went down the River was the spring after the deep snow. Lincoln went into Sangamon Co in 1831. We went from Springfield — to the mouth of Spring Creek where it Empties into the Sangamon River and there we cut & cared — & hewed timber to frame a flat boat — 80 feet long & 18 feet wide. The timbers were floated down to Sangamon town on a raft. The timbers were taken out of the Sangamon River — framed & put together at that place. The boat was then 1831. & there built. We Camped in a Camp on the Sangamon River — done our own Cooking — mending & washing. Lincoln boarded awhile with Carman. I don't think he ever worked for Kirkpatrick at that time, for he was continually and busily Engaged on the boat. David Offutt was our Employer and it was for him we worked, getting about $16 — or $20 pr mo. The boat was loaded, for I saw it loaded with bacon — pork — Corn & live hogs. We proceeded on the lst of May down the Sangamon River & landed for a short time at New Salem now in Menard Co. Ills. The boat got on the mill dam and was fast. We got a small ferry boat & partly unloaded — got over the dam — reloaded & proceeded down the river — Abe — his step brother — Johnston & myself doing the navigating of the boat — feeding the hogs &c — We got near the mouth of Salt Creek and it was there that the pigs got their Eyes sewed up by Offutts men. Abe did not do this — Abe was fixing. Abe said I Can't sew the Eyes up, He held the head of hogs whilst Offutt did so up their Eyes — Lincoln did bore a hole in the bottom of one End of the boat, for the water to run out which it did — It did so in this way By putting out Pork — corn & one one of the boat sprang upwards — so that End did not touch the water way below the dam € and a foot or two below the boat. When the other End was lightened the heavy End Sank, but did not reach the water or dam — The water in the other End of the boat ran down hill according to him and did run out at the hole bored by Abe this I saw — After the hogs a new & additional lot were put in the at or near the mouth of Salt Creek where it Empties into the Sangamon River we then proceeded down the Sangamon — got into the Ills — passed Beardstown — Alton St Louis &c. we landed in New Orleans — in the year 1831. We both Came back to St Louis from New Orleans together, Johnston being with us from Decatur to New Orleans, and back with us. There can be and is no mistake in these facts or the time when they took place. We walked from St Louis out to Edwards afoot and there the Roads parted, he taking the Charleston — Coles Co road & I the Decatur Road — both afoot all the way. The next time I saw him he was at Dixon on Rock River — called Dixons ferry in the year 1832 — month of May. He was the Capt of a Company from Menard Co — then Sangamon. This was a few days before the Stillman defeat on Sycamore Creek — about 30 miles from Dixons ferry — North east from there — Abe Lincoln footed it from Beardstown in 1832 coming from the Black Hawk war and not as we went down the River to New Orleans. Thomas Lincoln moved to Coles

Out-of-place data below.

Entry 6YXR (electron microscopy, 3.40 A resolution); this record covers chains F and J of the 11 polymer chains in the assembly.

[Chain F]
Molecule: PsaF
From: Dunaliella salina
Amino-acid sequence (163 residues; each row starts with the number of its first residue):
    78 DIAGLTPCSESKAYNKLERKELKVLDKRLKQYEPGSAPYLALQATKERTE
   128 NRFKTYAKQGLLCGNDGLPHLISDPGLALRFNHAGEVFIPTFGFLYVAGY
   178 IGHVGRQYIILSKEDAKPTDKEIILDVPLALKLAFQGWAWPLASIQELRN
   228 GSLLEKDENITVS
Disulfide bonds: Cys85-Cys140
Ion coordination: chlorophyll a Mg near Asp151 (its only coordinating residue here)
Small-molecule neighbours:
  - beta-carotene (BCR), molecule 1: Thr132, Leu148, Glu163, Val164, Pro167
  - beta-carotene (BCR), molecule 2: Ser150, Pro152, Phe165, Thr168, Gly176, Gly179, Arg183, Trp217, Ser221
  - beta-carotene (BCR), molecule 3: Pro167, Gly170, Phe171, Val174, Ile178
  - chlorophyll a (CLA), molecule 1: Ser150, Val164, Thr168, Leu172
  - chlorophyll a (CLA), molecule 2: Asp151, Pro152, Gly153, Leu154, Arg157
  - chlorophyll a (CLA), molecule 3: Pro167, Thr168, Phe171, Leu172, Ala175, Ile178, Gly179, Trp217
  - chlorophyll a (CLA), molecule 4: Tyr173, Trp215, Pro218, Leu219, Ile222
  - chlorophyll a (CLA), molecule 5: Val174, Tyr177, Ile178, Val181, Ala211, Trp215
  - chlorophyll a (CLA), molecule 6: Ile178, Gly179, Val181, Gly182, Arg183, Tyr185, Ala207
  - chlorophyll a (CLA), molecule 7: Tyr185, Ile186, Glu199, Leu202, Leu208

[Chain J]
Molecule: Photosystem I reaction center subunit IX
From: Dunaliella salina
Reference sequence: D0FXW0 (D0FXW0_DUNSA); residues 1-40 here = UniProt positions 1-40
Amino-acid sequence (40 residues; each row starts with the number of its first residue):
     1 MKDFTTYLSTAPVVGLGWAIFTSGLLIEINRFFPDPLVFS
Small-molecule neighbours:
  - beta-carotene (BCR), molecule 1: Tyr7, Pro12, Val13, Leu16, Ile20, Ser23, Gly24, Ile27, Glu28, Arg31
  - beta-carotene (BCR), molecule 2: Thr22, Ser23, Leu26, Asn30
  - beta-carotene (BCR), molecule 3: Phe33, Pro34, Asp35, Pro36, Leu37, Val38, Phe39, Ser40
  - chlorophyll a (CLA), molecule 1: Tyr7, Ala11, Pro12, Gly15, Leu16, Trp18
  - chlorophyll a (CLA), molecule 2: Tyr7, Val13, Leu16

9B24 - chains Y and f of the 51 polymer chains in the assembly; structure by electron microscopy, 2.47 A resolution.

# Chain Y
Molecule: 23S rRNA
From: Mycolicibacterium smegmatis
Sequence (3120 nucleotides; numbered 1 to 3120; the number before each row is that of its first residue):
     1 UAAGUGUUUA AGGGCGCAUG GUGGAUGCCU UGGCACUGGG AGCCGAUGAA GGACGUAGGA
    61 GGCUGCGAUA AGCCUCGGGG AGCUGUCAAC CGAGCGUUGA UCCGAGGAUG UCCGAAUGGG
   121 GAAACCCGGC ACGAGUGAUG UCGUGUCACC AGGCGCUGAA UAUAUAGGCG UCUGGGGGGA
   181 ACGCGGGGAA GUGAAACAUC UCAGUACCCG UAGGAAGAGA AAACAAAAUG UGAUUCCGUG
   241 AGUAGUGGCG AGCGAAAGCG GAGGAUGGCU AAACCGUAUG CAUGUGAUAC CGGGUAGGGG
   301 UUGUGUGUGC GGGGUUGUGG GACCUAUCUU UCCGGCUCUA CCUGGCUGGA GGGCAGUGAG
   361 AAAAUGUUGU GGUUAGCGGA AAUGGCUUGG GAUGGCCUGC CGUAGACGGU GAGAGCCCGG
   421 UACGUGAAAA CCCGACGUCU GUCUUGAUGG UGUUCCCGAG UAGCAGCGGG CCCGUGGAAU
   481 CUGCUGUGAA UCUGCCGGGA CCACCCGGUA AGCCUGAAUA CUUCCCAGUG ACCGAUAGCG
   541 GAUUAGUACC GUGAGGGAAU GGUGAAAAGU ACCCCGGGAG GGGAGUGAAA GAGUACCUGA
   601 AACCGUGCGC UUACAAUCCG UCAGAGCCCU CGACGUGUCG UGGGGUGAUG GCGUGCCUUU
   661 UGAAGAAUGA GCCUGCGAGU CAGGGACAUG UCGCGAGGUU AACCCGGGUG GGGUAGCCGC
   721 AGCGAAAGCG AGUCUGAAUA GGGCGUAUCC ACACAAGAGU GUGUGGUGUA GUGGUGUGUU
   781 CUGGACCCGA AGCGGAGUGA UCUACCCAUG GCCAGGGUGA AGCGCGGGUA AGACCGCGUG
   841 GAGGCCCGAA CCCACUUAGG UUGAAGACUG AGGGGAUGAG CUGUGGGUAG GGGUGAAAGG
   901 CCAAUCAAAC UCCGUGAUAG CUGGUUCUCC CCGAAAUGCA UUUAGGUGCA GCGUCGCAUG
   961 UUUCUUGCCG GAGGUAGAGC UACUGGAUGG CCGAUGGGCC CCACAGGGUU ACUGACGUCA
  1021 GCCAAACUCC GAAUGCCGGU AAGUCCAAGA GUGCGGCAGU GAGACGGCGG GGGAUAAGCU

Co in 1831. The next time I saw Abraham was in in the City of Springfield in the year about 1833 & 4; but was residing in Menard Co at that time — I never had a flat boat trip with Abe before nor since the one told you — have been often to New Orleans I was down the River when Negroes tried to Rob Lincoln's boat — did not see it. Abe Lincoln did Carry a drunken man home one night to keep him from freezing — but my Cousin did not know this & hence did not state it. The man I think his name was Carter told me Abe did — Abe told me — Abes father told me.and all this is good evidence enough. Carter told me Abe was right good & clever to pack him to the fire.

Abrm was after the black Hawk war a Candidate of the legislature — in 1832 — 34 — 36 — I saw him some time after this pleading law at Decatur.

John Hanks (x) his mark

W H Herndon

Library of Congress: Herndon-Weik Collection. Manuscript Division. Library of Congress. Washington, D.C. 2184 — 88; Huntington Library: LN2408, 1:158 — 62



1. Written out by WHH in the form of a letter and signed by Hanks.

2. According to AL's account: "Hanks, having a family, and being likely to be detained from home longer than at first expected, had turned back from St. Louis" (CW 4:63 — 64).

3. A reference to an incident on AL's 1828 flatboat trip to New Orleans from Indiana with Allen Gentry. See §78, 88.